The discovery of additional toxic material in Malibu schools has prompted the Santa Monica Malibu Unified School District to reconsider and possibly delay clean-up efforts.

While in the process of PCB abatement in Malibu High School, the chemicals were found in more building materials than the initially identified window and door caulkings. Staff said the discovery could warrant a more extensive program and asked the Board to provide direction on continuing the current effort or halting removal while a more comprehensive approach is considered.

The school district must remove polychlorinated biphenyls from two Malibu sites by the end of 2019, according to a 2016 court order. The PCB saga has dogged the district for years and culminated in a lawsuit. The district claimed the ruling validated its modernization plans, which include the replacement of windows and doors in buildings constructed before 1979. Critics said the ruling proved the widespread existence of potentially harmful chemicals at the school sites.

The court order only required removing PCBs in window and door caulking. However over 50 parts per million (ppm) of PCBs were discovered in old flooring and a glue used to install tile flooring, with additional PCB levels found in plywood walls in a shop building, concrete in the admin building and library, and caulking around air vents in the school’s Main two-story building.

Carey Upton, Chief Operations Officer for the Santa Monica Malibu Unified School District, led the investigation and abatement of PCBs.

With ongoing modernization efforts and the district looking towards the future into a “21st century”-style classroom with Inquiry-Based Learning models, Upton posited slowing or stopping the PCB abatement process to “totally remake” Malibu’s campus.

Upton asked the Board for direction in what options to take next, providing the board with four options:

Current plan: Complete all modernization (court order window and door replacement; complete modernization of pre-1979 buildings; complete other planned PCB abatement projects; improve “ineffective spaces” such as Malibu’s old gym, theater, science labs), meet court-ordered deadline, costs $10-15 million. “The caveat is we’d find new things to discover,” Upton said, in reference to more repairs, proposed changes, and possibly more PCBs.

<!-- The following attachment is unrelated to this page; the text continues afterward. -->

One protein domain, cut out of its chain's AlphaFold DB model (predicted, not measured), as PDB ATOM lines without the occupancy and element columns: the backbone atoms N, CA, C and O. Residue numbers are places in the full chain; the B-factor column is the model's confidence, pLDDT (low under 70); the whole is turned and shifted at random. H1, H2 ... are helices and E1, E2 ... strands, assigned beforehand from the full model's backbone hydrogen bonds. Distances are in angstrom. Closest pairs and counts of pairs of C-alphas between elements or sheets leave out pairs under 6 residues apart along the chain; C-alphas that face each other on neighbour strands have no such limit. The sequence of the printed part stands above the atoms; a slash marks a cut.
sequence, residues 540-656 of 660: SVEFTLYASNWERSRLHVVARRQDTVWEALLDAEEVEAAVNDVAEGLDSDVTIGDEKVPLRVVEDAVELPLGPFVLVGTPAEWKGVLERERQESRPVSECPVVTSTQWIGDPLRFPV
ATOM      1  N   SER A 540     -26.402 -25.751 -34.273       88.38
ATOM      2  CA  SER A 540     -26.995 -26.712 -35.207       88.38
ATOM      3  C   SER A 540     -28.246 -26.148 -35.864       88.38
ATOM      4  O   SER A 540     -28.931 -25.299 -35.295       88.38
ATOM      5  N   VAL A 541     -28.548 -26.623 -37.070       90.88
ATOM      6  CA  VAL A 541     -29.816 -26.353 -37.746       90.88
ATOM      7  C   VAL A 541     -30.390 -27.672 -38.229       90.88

Wait Plan: Cease work. “We would either need to stop using (PCB detected) buildings by December 31, 2019 or go back to court and make a request from the judge to give us more time or other considerations,” said Upton. It would save funds, costing less than $500k, according to Upton.

PCB Only Plan: “We’d go in and get rid of PCBs over 50ppm where we know now. Windows, doors, floors, G building (Special Ed, Shop) with walls, air vents and replacement in building D (Main two-story building),” said Upton. “If we start in summer, we could meet the court order.” Would cost the district around $5-7 million.

PCB Only Court: Just windows and doors with PCBs are replaced. “If we just do that, we would start this summer. Definitely by January. Those who still have concerns about PCBs, it would still be in places we’ve identified,” said Upton. He said it would cost $3-5 million but the cost might be reduced after conversations with the judge.

Upton said that the school’s spaces are “health-protective as they are,” adding they’ve done extensive air and wipe sampling to demonstrate there’s no exposure or potential for exposure to PCBs in schools as they are, even with PCBs currently there.

“It’s not a health-protective question,” Upton said, “As much as it’s a question of how can we meet our responsibilities as far as the court order and move our campus towards where we need to be to give our students a better learning situation.”

The Board unanimously agreed to direct staff to fully explore stopping or slowing PCB replacement and modernization efforts while also considering remaking Malibu High.

This discussion will continue at a May 3 meeting planned for Malibu City Hall.